Car and Door Manners

A lot of dogs get excited when a door is opened. This could be the front door to the house they live in or the door or tailgate of the car they are traveling in and they will rush headlong through it. This type of behaviour can lead to accidents and sometimes death. It can additionally be intimidating to anyone you may have coming to visit, especially if they are not comfortable with dogs.

The method I use for both car and house doors is identical to the way I have previously demonstrated with the dog crate.

In the following description I will share the method for a dog/puppy traveling in the boot of a car, however it’s the same method if it was traveling attached to a harness inside the car. The key is being able to give value to the inside of the car instead of the outside world.

Work in a similar manner as with the crate or the mat:

  1. Open the boot.
  2. Put the lead on your puppy and give a few pieces of food each time you open the boot.
  3. Play a game such as “Say Hello”, or “Sit” followed by “Say Hello”. Alternatively, you can also use a toy switching game or a short game of tug.
  4. By giving treats and playing games your puppy will learn not to associate the opening the boot of the car with jumping straight out of the car.
  5. Only allow the puppy to exit once it has been given its release word.

Another good practice is not stick to a routine, surprise your puppy. Open the boot, play and reward, close the boot again and drive a bit further without letting your puppy out of the car. Dogs and puppies can learn the routines very quickly, so not using the same routine helps stop the anticipation that opening the door is an invitation to jump out.

There are only two things that should have a fixed place in any routine, and these are always attaching the dogs lead at the start and always using of the release word when it’s OK to leave the car. Even if you are lifting your puppy out of the car, use the release command.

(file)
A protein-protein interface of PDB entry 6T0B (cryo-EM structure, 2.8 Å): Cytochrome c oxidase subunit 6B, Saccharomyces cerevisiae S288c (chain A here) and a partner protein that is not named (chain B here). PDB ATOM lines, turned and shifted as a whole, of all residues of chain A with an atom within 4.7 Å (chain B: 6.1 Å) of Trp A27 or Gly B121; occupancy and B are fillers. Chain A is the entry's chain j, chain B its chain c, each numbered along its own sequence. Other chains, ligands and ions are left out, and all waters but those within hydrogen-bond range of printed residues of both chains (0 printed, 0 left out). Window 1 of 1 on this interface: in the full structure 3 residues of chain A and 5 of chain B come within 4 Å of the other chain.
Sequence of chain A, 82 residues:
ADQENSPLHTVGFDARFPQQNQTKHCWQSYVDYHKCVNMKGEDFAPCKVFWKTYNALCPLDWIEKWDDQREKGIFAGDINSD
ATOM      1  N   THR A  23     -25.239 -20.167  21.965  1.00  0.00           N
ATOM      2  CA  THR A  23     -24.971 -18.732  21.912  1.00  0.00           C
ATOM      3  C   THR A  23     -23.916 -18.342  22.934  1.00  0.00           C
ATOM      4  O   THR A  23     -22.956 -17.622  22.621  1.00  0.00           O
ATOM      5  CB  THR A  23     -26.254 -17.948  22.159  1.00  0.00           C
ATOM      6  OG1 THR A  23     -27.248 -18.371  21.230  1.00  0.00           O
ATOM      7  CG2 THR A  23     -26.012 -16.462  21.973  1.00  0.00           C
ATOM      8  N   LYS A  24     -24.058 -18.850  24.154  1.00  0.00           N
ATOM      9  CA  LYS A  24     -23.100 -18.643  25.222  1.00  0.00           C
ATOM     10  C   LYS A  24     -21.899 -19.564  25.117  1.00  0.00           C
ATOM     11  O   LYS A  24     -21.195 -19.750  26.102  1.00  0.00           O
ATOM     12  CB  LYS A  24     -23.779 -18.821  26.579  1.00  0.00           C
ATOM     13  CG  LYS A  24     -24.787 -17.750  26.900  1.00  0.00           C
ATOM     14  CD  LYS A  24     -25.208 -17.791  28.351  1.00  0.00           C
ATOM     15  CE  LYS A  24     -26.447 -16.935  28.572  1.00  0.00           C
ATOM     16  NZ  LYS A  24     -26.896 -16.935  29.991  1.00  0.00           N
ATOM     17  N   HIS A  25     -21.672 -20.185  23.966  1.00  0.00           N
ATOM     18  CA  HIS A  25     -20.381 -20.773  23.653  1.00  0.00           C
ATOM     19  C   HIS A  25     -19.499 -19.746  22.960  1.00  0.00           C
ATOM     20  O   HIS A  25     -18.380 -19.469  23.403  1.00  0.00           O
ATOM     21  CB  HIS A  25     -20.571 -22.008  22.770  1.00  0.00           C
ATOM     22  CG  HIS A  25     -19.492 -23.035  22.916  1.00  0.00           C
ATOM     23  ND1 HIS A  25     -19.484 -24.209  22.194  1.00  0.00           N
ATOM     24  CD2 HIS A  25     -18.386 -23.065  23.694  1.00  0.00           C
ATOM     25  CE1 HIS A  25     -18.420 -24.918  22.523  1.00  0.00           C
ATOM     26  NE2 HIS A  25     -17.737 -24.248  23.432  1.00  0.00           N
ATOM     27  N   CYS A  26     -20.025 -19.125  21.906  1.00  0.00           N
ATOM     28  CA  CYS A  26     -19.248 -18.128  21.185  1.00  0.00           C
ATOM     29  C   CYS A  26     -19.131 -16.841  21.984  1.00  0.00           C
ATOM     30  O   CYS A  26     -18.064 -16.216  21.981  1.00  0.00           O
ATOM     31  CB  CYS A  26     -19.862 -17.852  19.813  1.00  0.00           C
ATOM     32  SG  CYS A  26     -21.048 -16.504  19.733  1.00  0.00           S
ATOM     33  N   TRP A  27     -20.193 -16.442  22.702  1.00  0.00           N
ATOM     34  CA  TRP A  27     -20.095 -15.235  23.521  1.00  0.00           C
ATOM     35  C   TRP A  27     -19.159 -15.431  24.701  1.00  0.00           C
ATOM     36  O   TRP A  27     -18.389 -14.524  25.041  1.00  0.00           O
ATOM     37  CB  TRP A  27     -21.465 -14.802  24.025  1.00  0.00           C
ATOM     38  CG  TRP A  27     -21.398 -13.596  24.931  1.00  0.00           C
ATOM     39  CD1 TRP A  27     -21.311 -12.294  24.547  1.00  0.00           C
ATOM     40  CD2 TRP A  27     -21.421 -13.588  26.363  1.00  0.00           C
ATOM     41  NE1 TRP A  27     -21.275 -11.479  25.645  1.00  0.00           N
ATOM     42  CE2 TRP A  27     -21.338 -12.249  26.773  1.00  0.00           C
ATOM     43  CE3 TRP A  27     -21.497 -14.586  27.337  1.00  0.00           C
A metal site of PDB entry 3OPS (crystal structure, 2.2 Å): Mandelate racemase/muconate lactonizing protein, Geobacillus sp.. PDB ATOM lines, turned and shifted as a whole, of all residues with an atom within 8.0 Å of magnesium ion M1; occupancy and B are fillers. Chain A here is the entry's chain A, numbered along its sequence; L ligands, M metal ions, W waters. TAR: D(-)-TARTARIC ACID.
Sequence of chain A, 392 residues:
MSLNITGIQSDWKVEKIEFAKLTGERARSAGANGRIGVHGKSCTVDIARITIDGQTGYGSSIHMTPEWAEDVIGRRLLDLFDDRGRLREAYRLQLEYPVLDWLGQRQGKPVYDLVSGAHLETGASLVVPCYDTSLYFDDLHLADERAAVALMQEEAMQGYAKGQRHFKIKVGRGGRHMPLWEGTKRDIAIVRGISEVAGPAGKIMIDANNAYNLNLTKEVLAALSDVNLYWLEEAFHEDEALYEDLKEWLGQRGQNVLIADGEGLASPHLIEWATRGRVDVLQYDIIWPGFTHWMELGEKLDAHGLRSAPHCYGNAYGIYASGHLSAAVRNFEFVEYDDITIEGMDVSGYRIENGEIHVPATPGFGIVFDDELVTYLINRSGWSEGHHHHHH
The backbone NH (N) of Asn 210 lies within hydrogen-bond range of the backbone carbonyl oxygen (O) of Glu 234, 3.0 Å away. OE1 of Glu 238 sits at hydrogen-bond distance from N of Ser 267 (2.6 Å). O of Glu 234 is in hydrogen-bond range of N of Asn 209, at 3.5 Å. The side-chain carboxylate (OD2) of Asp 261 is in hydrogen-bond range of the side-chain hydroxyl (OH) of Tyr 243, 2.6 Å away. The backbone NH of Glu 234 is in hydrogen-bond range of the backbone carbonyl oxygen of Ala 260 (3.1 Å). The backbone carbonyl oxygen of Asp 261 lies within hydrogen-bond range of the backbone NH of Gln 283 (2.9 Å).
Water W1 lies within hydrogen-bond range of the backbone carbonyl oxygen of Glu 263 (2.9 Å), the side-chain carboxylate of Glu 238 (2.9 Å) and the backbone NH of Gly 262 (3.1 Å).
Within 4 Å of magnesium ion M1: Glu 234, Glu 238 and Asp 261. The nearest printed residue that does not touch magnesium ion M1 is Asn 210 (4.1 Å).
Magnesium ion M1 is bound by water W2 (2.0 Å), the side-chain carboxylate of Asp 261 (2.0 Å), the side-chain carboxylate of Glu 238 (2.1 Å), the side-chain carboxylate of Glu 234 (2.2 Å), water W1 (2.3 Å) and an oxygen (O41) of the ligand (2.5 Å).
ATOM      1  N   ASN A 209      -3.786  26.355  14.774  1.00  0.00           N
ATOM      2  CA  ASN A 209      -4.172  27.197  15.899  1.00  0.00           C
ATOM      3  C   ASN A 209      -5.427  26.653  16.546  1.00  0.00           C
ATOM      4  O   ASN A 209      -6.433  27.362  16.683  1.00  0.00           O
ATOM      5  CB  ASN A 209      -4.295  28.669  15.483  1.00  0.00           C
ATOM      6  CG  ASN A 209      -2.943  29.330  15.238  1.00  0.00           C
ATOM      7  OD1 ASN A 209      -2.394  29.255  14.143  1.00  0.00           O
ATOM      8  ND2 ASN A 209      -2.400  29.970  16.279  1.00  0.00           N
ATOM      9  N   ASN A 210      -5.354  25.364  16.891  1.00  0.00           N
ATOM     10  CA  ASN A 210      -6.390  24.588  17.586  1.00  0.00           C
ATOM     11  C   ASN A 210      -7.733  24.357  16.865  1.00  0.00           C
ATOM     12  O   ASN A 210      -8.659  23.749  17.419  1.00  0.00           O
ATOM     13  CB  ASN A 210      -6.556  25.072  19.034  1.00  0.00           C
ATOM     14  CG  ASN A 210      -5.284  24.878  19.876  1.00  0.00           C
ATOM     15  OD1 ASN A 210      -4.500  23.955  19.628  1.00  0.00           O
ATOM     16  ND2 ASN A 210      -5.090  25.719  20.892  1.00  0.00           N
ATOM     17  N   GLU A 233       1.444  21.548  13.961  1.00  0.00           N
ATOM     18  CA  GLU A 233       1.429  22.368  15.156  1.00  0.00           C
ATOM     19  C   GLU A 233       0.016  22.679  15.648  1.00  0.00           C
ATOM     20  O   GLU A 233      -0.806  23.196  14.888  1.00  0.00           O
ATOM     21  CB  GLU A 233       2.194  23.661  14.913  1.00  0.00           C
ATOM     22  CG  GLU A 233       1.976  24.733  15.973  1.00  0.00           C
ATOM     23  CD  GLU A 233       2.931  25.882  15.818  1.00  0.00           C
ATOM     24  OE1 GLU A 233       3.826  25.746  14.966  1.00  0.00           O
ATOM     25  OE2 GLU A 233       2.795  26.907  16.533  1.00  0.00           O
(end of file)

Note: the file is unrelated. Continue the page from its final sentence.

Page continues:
I teach a series of behaviours to my dogs before I release them such as “Sit” then “Say Hello”. As such they are anticipating sequence chained commands before being allowed out with their release command.

Always remember to be consistent with the release command. If the puppy jumps before you have given the release command, put the puppy back in the boot then play as you did before until your puppy settles. You need patience, but patience will pay in the long term.

The same points can be applied to the front door of you house so that your puppy does not learn to rush out as soon as the door is opened.

Catch

“Catch” encourages your puppy to focus on you as your puppy must really concentrate to catch the food. “Catch” also encourages your puppy to keep all 4 feet on the floor rather than jumping and helps to bring the proximity required for good heel work and loose lead walking practice.

You may think that “Catch” will encourage your puppy to jump but in fact the opposite is true in most cases. This is because you puppy concentrates on looking for the treat falling near to its mouth during the game.

I love this game for boisterous and excitable dogs and puppies that need to learn some self-control and focus.

As the name indicates, “Catch” involves your puppy catching a food treat that is being dropped. The important skill is in how the treat is dropped.  The treat should not be thrown at the puppy as this might encourage the puppy to jump. Instead, drop the treat just in front of your dog’s nose in a straight line.

 To play the “Catch” game:

  1. Try to have your hand roughly above your dog’s nose. Start quite low, too big a distance between your hand and your puppy’s nose may make the game difficult to start with.
  2. Drop the treat. This should fall right in front of your puppy’s nose.
  3. Your puppy should try to catch the treat.
  4. When your puppy is managing to catch the food, you can add the word “Catch” to the behaviour.

It is a difficult game for a young puppy to learn. Some puppies initially really struggle to catch the treats. If the puppy finds it too difficult and does not open its mouth use your clicker and click as soon as the puppy attempts to open his mouth to encourage the behaviour.

Safe emergency recalls with toys

Some puppies and dogs get over excited when you recall them with a tuggy. They lunge at the offered toy, grab it, and consequently end up swinging in the air. This is quite common in high drive dogs such a Border Collies or Malinois.

This is something I do not consider as safe behaviour either for you or for you puppy.

The trick to avoid this swing is to let the toy go as soon as you puppy grabs it. If you have a puppy that is enthusiastic for tugging it probably means that your puppy wants to tug with you anyway so your puppy will turn back to you to play with you. If this is not the case, you might want a longer rope at the end of the tuggy so that when you let the tuggy go you can grab the end of the rope on the floor, preventing your puppy from running away with the toy

Let’s Wait with Send Away